By: Melissa D. Francis, Esq.
Bankruptcy matters (chapter 7 bankruptcy) can be treacherous waters for Condominium Association Boards to navigate. Such issues should, in most cases, be referred directly to the Association’s legal counsel, who should be experienced in handling Condominium collection cases in the bankruptcy context. Nevertheless, Board members (and property managers) should at least be familiar with the basic aspects of Bankruptcy law that apply to Condominiums. This blog post will address some of the fundamentals of Chapter 7 Bankruptcy cases in relation to Condominiums.
A Chapter 7 Bankruptcy cases is often referred to as a “liquidation bankruptcy.” In this type of Bankruptcy, a Trustee is appointed to review the Chapter 7 filing and examine the Co-owners’ assets to determine if any items can be sold to generate funds for the estate allowing Creditors to receive payments. In a Chapter 7 Bankruptcy case, the Co-owner has two choices as to the treatment of the Condominium Unit: retain the property, or surrender the property.
When a Co-owner chooses to retain his Condominium Unit and owes amounts prior to filing, the Co-owner would be able to discharge any personal liability for assessments owed prior to the date of filing, but these amounts would still be a lien against the unit. Additionally, the Co-owner would be responsible to pay any amounts due from the date of filing forward, including legal fees and costs, as the personal liability for these amounts is not discharged.
The Association does have options which may allow it to collect the pre-filing amounts owed. The Association, through its counsel, could seek to have the Co-owner sign a Reaffirmation Agreement. A Reaffirmation Agreement allows the Association to collect amounts due prior to the bankruptcy filing from the Co-owner personally as, by its terms, it keeps the personal liability the same as if the Co-owner had not filed for bankruptcy. A Reaffirmation agreement also allows for a payment arrangement to be agreed upon as to the amounts due at the time of filing. After the Reaffirmation Agreement is signed, it is filed with the Bankruptcy Court.
If a Co-owner chooses to retain the Condominium Unit but does not sign a Reaffirmation Agreement for the personal liability for amounts due prior to the filing of the bankruptcy, the Co-owner will receive a discharge from her personal liability and the Association may not pursue the Co-owner for the pre-filing amounts. However, the Association is not barred from taking action against the Condominium Unit itself and may foreclose its lien against the property to recover the past due amounts. The Association must retain experienced counsel to handle these types of foreclosure proceedings to ensure that the pleadings are properly worded and do not violate the Chapter 7 discharge. Violation of a Bankruptcy discharge can subject an Association to sanctions imposed by the Bankruptcy Court.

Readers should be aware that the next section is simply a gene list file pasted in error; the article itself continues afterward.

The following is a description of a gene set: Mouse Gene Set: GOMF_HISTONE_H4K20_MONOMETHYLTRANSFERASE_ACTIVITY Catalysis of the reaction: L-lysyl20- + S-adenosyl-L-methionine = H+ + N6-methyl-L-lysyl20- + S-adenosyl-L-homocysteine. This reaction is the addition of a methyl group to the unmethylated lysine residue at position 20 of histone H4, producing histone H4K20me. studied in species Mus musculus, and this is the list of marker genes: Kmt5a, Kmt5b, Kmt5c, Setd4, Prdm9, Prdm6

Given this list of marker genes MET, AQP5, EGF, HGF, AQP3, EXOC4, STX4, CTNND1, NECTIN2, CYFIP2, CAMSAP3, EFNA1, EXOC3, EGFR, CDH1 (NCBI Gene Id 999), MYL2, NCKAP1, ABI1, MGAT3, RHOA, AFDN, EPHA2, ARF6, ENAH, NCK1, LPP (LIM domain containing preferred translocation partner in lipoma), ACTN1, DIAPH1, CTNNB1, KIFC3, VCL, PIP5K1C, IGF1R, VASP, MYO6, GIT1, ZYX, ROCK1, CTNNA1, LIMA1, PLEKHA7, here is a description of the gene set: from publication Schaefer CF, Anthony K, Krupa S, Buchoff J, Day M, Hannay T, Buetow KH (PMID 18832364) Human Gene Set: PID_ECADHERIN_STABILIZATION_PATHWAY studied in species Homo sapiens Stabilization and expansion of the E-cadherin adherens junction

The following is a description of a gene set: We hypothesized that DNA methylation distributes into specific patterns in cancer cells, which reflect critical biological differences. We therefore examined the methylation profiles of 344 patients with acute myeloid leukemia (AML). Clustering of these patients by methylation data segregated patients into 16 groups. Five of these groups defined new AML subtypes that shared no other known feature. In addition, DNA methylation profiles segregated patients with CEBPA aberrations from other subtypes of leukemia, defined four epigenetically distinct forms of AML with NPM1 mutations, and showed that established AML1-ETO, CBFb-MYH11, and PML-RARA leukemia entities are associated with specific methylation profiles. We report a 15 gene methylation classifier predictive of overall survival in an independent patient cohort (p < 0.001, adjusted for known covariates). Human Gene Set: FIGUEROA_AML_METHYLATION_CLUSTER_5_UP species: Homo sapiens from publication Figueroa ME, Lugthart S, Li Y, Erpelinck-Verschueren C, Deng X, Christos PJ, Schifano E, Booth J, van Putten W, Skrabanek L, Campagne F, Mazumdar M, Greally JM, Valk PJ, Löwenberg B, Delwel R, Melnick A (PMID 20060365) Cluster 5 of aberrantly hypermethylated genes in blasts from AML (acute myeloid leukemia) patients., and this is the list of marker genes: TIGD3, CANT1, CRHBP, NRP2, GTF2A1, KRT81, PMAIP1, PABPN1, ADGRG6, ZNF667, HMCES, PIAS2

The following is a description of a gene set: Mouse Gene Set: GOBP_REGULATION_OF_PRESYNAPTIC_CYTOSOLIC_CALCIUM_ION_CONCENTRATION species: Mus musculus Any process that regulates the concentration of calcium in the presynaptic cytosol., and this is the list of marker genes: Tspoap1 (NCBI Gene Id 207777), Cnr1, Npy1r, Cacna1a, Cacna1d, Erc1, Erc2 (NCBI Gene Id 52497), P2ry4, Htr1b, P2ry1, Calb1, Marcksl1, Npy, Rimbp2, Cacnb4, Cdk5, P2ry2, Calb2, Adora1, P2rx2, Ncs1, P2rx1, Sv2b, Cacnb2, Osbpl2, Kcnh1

When a Co-owner chooses to surrender his Condominium Unit and owes amounts to the Association prior to the filing, the Co-owner would be able to discharge any personal liability for assessments owed prior to the date of filing, but these assessments would still be a lien against the unit. The Co-owner would remain responsible for paying any assessments due from the date of filing up until the date on which the mortgage company or other entity takes title to the unit, as these assessments are non-dischargeable. If the Chapter 7 Trustee finds assets which can be sold, the Trustee will advise the Co-owner’s Creditors to file a Proof of Claim in the Chapter 7 case advising the Trustee of the amount it is owed by the Co-owner pre-filing. When the Trustee disburses the funds, a percentage of those funds will go to the Association to satisfy its pre-filing claim. Upon discharge and closing of the Chapter 7 case, the Association may pursue the Co-owner for any amounts accruing after the case filing which remain unpaid, and it may take action to foreclose its lien on the property.
If a Board member or property manager receives a Notice of Bankruptcy Filing about a Co-owner, it is imperative that he or she forward the Notice immediately to the Association’s experienced legal counsel for review and evaluation. At a bare minimum, the attorney should file a Notice of Appearance to receive copies of all documents filed in the case, review the Bankruptcy Schedules, and determine what other documents may need to be filed to determine the Co-owner’s intent as to his or her retaining/surrendering the Condominium Unit. Time is often of the essence in regard to the actions that the attorney will need to take to protect the Association’s interests in the Bankruptcy proceedings. With the help of an attorney experienced in both Condominium and Bankruptcy law, Associations can avoid “swimming upstream” financially when Co-owners file for Bankruptcy.
Melissa D. Francis is an associate attorney who joined the firm in 2013. Before joining the firm, Ms. Francis worked for many years almost exclusively as a bankruptcy attorney. She has extensive experience and knowledge about protecting the interests of Condominium Associations and HOA’s in bankruptcy proceedings.
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